Shania Twain didn't think she'd be able to sing again after Lyme disease left her unable to use her voice.
The 'Still the One' hitmaker was left worried for her career after she was diagnosed with the debilitating condition - a bacterial infection spread to humans by infected ticks - because she was left unable to speak.
Speaking on ITV's 'Lorraine' on Monday morning she said: "I was clear of any immediate effects. But then I started having problems controlling my voice.
"At the time, I just figured I needed a break from music to rest. But that break became an extended break because my voice never came back. I lost a serious pleasure in my life. I believed I would never sing again."
The 52-year-old pop singer was told by doctors that she would never be able to sing properly again and that's why she is forever "grateful" that she was able to make new LP 'Now'.
She said: "I was told that it was a permanent injury - but I still did it, I made another album.
"I am so grateful for this because it was a huge challenge to get singing again."
The 'That Don't Impress Me Much' singer previously said it was a "blessing in disguise" to take time out because she was able to give her 16-year-old son Eja - who she has with ex-husband Robert 'Mutt' Lange - a "normal upbringing".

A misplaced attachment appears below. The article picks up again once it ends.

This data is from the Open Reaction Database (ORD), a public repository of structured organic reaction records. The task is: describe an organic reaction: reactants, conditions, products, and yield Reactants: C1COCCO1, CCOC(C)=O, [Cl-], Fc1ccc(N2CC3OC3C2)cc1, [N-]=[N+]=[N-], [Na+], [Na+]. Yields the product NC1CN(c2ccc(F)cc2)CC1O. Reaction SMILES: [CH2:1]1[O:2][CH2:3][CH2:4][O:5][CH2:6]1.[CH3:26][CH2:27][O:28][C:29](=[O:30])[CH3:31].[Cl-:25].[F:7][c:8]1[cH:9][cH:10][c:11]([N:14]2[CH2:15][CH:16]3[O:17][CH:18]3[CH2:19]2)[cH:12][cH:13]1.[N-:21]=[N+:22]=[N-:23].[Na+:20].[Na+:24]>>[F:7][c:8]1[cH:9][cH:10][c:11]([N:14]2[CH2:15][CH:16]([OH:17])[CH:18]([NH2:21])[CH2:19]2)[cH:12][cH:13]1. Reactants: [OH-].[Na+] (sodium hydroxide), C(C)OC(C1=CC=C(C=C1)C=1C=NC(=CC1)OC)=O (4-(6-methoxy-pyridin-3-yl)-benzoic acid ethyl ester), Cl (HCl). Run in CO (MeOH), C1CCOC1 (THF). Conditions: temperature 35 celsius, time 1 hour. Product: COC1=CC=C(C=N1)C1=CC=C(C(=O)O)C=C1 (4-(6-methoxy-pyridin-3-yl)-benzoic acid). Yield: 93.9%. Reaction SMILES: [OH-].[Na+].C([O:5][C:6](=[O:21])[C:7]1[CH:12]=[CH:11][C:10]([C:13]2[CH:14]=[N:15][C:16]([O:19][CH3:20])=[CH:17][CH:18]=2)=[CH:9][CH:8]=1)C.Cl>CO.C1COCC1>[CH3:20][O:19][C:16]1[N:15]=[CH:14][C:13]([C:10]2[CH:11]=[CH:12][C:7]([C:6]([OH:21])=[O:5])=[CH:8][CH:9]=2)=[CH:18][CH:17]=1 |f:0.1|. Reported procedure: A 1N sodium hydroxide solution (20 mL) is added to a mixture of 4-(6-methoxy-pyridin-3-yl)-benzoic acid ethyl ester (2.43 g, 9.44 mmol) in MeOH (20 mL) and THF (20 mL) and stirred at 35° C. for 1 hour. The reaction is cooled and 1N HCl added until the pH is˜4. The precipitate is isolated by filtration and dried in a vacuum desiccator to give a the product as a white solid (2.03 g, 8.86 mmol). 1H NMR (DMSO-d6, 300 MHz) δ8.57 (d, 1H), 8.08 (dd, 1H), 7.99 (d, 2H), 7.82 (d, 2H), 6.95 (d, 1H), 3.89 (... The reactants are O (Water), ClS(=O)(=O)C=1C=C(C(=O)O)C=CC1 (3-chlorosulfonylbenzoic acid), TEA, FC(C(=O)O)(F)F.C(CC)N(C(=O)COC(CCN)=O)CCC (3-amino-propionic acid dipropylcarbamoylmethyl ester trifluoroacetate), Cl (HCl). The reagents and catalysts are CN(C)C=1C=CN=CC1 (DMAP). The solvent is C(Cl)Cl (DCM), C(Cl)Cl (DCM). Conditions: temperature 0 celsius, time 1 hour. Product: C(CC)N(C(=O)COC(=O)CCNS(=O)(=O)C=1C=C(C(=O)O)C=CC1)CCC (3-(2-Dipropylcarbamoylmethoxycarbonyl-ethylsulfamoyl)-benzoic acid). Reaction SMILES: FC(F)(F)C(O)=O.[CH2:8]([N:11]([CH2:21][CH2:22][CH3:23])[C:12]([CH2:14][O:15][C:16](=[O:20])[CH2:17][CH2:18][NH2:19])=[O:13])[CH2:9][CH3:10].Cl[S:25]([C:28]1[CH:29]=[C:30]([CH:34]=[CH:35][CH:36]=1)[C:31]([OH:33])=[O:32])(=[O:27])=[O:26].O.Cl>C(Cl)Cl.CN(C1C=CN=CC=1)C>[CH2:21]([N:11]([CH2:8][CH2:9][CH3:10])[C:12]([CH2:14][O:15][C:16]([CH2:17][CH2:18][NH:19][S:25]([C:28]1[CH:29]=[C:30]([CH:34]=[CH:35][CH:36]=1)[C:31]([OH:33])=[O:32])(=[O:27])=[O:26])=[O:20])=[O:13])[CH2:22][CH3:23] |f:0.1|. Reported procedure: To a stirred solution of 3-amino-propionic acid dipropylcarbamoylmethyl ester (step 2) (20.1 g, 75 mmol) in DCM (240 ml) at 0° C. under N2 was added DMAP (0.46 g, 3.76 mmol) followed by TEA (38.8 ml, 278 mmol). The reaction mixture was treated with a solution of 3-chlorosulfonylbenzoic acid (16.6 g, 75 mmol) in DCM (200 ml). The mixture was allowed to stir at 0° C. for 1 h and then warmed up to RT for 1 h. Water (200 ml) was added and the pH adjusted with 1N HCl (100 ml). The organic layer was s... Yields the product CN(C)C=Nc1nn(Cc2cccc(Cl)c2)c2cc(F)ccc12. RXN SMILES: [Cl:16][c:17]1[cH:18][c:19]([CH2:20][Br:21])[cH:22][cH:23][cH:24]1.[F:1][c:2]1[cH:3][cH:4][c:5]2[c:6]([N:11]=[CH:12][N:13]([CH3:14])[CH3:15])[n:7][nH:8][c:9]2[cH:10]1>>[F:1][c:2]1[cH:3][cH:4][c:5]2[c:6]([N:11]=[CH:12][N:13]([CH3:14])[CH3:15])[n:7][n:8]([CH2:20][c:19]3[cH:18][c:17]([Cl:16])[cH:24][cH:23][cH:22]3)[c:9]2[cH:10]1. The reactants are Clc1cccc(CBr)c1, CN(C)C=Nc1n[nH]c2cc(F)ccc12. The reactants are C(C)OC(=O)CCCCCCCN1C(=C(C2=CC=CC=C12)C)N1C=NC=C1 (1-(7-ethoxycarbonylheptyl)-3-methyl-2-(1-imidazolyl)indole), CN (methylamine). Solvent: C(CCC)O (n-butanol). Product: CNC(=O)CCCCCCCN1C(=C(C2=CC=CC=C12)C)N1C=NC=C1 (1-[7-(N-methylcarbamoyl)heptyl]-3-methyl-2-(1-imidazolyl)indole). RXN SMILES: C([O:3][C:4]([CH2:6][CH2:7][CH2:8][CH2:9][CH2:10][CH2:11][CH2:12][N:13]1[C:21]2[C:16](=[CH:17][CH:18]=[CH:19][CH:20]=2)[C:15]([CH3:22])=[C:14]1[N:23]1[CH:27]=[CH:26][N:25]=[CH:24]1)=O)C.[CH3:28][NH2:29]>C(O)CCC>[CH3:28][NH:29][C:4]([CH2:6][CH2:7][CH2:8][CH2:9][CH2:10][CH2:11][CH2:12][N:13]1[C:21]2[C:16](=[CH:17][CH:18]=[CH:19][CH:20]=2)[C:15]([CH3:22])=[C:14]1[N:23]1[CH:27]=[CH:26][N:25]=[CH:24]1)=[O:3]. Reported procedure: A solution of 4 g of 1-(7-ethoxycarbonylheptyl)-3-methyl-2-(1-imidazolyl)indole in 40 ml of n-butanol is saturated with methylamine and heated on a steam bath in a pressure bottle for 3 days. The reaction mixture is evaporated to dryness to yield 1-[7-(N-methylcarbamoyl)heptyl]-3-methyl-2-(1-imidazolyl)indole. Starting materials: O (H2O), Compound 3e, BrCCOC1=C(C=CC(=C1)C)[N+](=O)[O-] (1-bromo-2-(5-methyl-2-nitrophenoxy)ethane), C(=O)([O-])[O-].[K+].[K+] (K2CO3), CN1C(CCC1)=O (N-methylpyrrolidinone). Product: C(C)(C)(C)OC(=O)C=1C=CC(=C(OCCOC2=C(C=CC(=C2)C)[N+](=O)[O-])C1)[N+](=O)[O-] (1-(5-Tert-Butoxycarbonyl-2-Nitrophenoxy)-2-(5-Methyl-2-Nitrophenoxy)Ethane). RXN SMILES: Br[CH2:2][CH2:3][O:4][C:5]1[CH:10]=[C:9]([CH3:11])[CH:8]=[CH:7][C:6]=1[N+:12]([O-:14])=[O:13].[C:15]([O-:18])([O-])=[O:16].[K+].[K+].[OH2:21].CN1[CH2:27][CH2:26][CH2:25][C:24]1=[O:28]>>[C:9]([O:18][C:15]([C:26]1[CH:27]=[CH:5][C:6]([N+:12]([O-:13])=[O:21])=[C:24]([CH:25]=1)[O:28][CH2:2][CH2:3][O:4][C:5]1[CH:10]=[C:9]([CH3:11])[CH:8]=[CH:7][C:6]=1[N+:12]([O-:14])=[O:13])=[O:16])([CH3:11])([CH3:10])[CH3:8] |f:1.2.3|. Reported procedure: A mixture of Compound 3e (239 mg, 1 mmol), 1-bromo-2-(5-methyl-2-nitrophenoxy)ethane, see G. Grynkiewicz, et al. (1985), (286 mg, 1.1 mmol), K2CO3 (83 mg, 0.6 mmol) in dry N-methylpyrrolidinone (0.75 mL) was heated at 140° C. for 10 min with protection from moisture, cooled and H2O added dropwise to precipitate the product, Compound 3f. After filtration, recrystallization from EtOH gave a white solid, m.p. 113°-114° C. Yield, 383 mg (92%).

She said: "I was able to do performances but couldn't commit to recording an album, which is different; it's a permanent imprint of your instrument.
"But it was a blessing in disguise. I have appreciation for the break - I love domestic life and would have regretted missing it.
"My son Eja has had a normal upbringing - it's been the best of all worlds, in the end."
Shania - who is now married to Frederic Thiebaud - admits she would've mourned "every day" for the rest of her life if she'd had to quit singing.
She said: "It was devastating. I would have grieved every day for the rest of my life if I hadn't got [my voice] back.
"I knew I'd always have a life in music, because other people could record my songs, but I was sad to lose the joy of singing."